By Josh Hamm
“I arrived in Portugal with a burning fever, soaked, freezing. This was June 30th, 2013. My husband’s funeral had been three days earlier.” Vitalina Varela’s brief cameo in Pedro Costa’s Horse Money (2014) is electrifying. Shrouded in darkness, one side of her face dimly lit, Vitalina immediately stands out in a film almost exclusively about Costa’s regular collaborator Ventura. She so enraptured not only the audience, but Costa himself, that he dedicated his next film to her story—the film that now bears her name, Vitalina Varela.
All of Costa’s major features in the twenty-first century—from In Vanda’s Room (2000) to Colossal Youth (2006) to Horse Money—have been set in the Fontainhas district of Lisbon and feature Cape Verdeans playing fictionalized versions of themselves. Over the course of these films’ releases, and with the help of perspicacious critics and programmers around the world, Costa cultivated a dominant mythology about his supposedly radical political cinema: incrementally shooting these films over years with his actors and subjects (with whom he credits co-authorship) and blending documentary and slow cinema in new and creative ways. The Portuguese director is now acknowledged as one of cinema’s preeminent masters, even if he’s rarely recognized outside of the festival circuit. Vitalina Varela does little to dispel that notion.
It’s important to reiterate that, according to Costa, Vitalina herself is the primary author of a film based on her stories and memories. Along with Ventura, who plays an itinerant priest without a congregation, she essentially is the film. Arriving in Portugal under a shadow of portent—a silhouette in the doorway; a forest of metal and concrete; a slow descent, bare feet wet as if from an oceanic journey—Vitalina meets a group of women who immediately tell her that “your husband has been dead for three days. There is nothing for you here.” A bereaved stranger in a strange land, Vitalina moves into her late husband’s house, which perpetually reminds us of the unfinished business of both the living and the dead. The physical neighbourhood of Fontainhas resembles the structure of memory: jagged, crumbling, patched together, built on failed hopes and dreams of a better future. In the film’s opening passage, a procession of men shamble down a concrete corridor overshadowed by a cemetery. Costa, aided by cinematographer Leonardo Simões, maintains this eerie atmosphere throughout the film, which drifts between light and shadow, dream and reality, presence and absence. In such a disorienting environment, Vitalina serves as our guide, leading us like a thread through the maze of her memory. In building the film on a scaffold of Vitalina’s half-remembered stories, Costa ignores distinctions between reality and unreality, truth and fiction. Instead, authenticity is amplified by artificiality, done in good faith, and Vitalina, who plays a fictionalized version of herself, holds each scene still with her presence even as we can’t help but wonder to what extent her performance is acting or non-acting.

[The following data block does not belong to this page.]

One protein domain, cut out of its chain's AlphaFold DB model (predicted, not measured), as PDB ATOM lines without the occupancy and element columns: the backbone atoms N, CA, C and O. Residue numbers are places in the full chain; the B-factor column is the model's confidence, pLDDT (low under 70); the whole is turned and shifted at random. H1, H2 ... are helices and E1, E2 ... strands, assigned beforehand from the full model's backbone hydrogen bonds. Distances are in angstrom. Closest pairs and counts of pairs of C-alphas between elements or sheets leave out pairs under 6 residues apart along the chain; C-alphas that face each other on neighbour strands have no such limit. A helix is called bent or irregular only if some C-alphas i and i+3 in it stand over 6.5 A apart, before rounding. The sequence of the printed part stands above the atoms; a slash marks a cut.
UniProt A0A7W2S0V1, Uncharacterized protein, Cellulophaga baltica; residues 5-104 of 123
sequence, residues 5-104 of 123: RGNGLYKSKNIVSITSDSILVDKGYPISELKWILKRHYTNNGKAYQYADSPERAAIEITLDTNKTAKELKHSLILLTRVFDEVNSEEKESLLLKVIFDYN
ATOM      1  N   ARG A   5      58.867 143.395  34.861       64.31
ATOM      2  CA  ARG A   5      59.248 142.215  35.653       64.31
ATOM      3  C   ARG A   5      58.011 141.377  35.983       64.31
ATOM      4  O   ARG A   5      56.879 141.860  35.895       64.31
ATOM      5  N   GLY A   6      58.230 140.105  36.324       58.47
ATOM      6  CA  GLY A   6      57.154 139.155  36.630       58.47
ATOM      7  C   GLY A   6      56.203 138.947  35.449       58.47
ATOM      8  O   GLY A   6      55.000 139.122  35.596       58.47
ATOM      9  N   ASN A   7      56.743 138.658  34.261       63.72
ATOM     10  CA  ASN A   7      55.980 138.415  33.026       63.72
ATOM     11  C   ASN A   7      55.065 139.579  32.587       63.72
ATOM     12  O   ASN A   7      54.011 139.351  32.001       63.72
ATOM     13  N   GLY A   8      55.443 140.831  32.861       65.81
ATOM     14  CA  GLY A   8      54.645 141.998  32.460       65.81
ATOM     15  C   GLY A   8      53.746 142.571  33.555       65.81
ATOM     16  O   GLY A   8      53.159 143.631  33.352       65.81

Costa’s work seems to posit that we can never know another, that the cinema cannot transfigure an I-It experience to an I-You encounter or relationship. I use the word “encounter” in a rather particular definition here: I mean to align it with Martin Buber’s use of the word in his work I and Thou (1923). Martin Buber was a Jewish anthropological existentialist philosopher and writer from the early twentieth century. He called himself anthropological rather than theological because he tried to address how humans communicate with God or things of an eternal/spiritual nature, not how God communicates to humans. I and Thou is a dense, short work that is the cornerstone of his philosophy. In it, he describes the two primary human encounters: I-It and I-You. An I-It relation describes a subject-object encounter, where the “It” refers to a static, temporally fixed object; these encounters or relationships make up the majority of human interaction and ultimately lack depth, failing to reveal the whole of the subject or object. Conversely, in the I-You encounter, the You cannot be seen or understood, measured or perceived, but can only stand in relation as something that exists beyond the world of experience. A person can only become a true I, a true self, through relation with a You. In shifting one’s disposition towards the Other from an It to a You, one will not merely see the world or other people differently, but will witness a spiritual transformation of the metaphysical plane itself.